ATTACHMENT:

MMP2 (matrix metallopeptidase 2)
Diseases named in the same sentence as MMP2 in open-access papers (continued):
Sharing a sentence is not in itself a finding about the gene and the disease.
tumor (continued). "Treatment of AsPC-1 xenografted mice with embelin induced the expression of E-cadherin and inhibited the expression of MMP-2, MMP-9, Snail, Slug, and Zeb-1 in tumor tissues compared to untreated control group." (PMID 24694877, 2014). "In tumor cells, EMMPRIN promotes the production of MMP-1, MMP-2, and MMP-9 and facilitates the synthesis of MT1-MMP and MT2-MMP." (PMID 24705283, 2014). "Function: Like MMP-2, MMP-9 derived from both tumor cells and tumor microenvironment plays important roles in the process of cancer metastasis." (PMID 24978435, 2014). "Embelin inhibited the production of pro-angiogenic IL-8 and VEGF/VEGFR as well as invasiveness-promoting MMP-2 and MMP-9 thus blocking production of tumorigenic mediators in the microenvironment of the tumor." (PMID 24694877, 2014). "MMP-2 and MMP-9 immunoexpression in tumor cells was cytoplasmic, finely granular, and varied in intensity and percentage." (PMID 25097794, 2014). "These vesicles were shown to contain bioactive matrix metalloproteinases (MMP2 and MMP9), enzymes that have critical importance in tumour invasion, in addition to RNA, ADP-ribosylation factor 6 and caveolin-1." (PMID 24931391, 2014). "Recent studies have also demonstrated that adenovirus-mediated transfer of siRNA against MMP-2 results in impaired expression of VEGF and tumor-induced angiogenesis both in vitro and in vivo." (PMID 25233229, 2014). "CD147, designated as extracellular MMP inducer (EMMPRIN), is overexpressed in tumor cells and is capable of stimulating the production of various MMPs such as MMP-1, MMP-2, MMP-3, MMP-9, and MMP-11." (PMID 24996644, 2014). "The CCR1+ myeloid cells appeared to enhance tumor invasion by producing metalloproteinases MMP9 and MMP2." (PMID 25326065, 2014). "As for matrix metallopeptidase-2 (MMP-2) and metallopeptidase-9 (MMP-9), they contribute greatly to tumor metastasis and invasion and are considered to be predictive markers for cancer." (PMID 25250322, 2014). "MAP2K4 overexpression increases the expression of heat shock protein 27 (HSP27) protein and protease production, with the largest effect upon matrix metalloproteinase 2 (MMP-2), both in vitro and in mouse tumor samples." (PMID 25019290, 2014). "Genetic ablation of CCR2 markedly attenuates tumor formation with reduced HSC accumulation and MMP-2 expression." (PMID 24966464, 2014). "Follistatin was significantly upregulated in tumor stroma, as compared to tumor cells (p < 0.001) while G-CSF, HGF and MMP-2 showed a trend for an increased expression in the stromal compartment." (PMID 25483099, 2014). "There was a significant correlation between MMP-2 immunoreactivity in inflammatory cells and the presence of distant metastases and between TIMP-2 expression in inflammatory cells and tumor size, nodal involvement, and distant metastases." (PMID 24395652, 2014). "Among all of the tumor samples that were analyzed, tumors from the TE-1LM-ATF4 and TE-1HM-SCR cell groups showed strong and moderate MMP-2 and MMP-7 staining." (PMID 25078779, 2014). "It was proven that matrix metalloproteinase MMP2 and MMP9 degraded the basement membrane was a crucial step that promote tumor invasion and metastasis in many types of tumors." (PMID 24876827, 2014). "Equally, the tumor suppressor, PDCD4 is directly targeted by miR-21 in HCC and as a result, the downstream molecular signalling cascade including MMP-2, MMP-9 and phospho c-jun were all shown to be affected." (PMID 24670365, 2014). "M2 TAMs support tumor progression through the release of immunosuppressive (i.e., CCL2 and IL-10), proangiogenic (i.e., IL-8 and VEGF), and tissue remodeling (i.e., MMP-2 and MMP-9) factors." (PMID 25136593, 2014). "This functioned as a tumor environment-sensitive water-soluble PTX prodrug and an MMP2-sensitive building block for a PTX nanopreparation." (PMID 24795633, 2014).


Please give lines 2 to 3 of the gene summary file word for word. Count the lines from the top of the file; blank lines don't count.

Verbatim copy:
Diseases named in the same sentence as MMP2 in open-access papers (continued):
Sharing a sentence is not in itself a finding about the gene and the disease.